"I was in the Klan Youth Corps when I was ten. We took on a few responsibilities, like distributing literature, talking to kids. It was like going to Sunday school, though, you sort of did it because your parents told you to. At that time, only ten percent of me really felt it. When I was about ten, my father became actively involved in the Klan. From then on, the majority of our family’s time was with the movement, or the Klan. Just like it is now. But now we’re even more involved. Extreme hours, you lose sleep, you know, just your whole cycle in life is screwed up. Because you give so much. It’s just like an actor or a musician when you really get on the road. It’s the same thing.
"Every once in a while, my dad would use the words ‘nigger’ or ‘kike.’ But he didn’t make a fetish out of it. It was something he did when he got mad, when someone did him wrong. Just when he was really emotional, with a lot of work going on and stuff and someone did him wrong. He always had a reason. I mean, he never said, like, ‘Hey, he was a Mexican’ or a ‘beaner’ or ‘He was a nigger.’ It wasn’t in the sense that they got a job he thought he could have got. But when, for example, some guy not caring and bumping into a lady and not even picking up the groceries after and Dad saw it, he’d say, ‘Oh, stupid nigger’ or something like that. Just like a lot of people do....
"But now when we use those words, it’s not down-grading them. I don’t say it because I feel better; but I say it every once in a while because, to me, I don’t make a big deal out of words. I don’t prefer, I don’t care if someone calls me a ‘honky’ or a ‘peckerhead.’... I’m just relaying my feelings to everybody else, the way they should react. For example, we people in the movement have a name for white people who aren’t involved. We call them ‘zombies.’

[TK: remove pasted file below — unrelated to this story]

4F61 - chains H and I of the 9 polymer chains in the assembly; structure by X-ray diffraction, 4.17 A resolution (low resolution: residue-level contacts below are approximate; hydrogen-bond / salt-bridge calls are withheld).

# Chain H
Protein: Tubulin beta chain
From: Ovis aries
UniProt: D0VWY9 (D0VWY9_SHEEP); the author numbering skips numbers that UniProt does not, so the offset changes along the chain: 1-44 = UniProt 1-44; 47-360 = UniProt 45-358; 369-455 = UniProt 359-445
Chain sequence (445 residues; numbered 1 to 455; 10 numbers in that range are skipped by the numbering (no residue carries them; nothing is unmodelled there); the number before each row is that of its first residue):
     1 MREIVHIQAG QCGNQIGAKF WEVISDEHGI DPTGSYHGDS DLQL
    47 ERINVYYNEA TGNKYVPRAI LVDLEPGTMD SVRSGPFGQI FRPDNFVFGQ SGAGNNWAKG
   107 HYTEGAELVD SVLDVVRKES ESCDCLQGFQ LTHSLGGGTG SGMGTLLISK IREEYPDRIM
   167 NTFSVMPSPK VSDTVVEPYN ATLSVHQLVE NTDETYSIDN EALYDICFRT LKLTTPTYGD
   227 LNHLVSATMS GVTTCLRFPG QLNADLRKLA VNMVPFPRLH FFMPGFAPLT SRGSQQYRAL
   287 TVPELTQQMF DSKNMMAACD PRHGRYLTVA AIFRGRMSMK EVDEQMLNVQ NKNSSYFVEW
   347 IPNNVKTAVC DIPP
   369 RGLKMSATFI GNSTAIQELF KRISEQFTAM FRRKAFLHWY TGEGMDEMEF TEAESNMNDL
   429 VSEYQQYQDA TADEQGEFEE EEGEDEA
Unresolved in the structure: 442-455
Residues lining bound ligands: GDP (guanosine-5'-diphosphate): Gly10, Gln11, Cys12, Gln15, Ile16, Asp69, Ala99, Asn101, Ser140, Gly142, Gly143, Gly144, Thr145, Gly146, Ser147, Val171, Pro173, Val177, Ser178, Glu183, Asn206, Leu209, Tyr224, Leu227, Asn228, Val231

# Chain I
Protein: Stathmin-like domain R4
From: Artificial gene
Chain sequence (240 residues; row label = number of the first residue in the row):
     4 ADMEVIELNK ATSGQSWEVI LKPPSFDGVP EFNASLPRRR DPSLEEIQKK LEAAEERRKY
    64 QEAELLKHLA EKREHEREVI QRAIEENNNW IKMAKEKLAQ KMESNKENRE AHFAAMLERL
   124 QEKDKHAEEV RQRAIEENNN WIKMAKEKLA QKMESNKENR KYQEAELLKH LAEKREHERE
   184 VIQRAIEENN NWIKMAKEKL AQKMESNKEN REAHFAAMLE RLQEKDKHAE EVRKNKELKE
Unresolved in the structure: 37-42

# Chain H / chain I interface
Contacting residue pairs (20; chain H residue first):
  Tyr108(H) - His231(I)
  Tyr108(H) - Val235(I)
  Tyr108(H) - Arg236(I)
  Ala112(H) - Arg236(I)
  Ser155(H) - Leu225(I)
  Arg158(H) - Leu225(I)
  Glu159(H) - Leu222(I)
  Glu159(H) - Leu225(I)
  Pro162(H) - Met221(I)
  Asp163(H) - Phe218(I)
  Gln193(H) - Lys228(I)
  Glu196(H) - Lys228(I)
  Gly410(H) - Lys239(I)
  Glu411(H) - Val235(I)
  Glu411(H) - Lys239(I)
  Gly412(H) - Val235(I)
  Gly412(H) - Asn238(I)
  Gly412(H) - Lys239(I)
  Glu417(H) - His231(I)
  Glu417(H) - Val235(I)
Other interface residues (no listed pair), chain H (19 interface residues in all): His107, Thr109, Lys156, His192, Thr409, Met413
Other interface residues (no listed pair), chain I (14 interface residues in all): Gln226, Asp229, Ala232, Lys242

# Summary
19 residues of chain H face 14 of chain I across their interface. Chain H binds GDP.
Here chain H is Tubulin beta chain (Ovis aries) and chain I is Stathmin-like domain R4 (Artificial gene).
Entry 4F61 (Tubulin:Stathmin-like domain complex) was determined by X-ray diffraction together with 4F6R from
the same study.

"Back to when I was young, we discussed race, but when it came to discussing sex at home, I think that was maybe like pulling out a wisdom tooth. My father told me. My mother told the girls when it came to sex. I was pretty young then, maybe twelve or thirteen at the time. It was very hard for him to say, and I think that’s the only time I’ve ever seen my father blush really. He had to go into more detail than he thought he was going to have to. I didn’t stump him on any questions or anything.
“When it came to the question of premarital sex, I was told, ‘Be responsible.’ I personally don’t go for that. But I see values in it. I draw most of my values from little bits and pieces from a lotta different experiences: Christianity, Catholicism, and uh ... and race. I truly believe that I am a free-thinker.
“I believe in nature, and I like watching the animals and how they react. They don’t have a ritual to get married. It’s just natural to reproduce, and if you want to talk about fooling around and just jumping into other people’s beds, the animals are doing it all the time. So that’s why I don’t cling to this ‘don’t do anything with sex until you get married…’
“However, we in the movement just figure that homosexuality is not natural. I don’t see a male dog and a male dog go at it, so obviously it’s a part of a degenerate, a degenerate part of a culture. People should have rights, but I think homosexuals should have their area and be with themselves, and if they want to have goods to sell, that’s fine. Just kinda like a nation.
“There are, however, gay racists. They’re an extremely small minority. And they don’t like for people to know. Oddly enough, I’ve seen a couple of ’em come out of the National Socialist camp, which, to me, makes no sense. The majority of professed homosexuals who I’ve seen come from the National Socialist camp. I think a lot of them are drawn by the power, the masculinity, the great speaker, and all that stuff. They like being with something strong. But there’s only, very few that I know. I don’t have anything to do with them.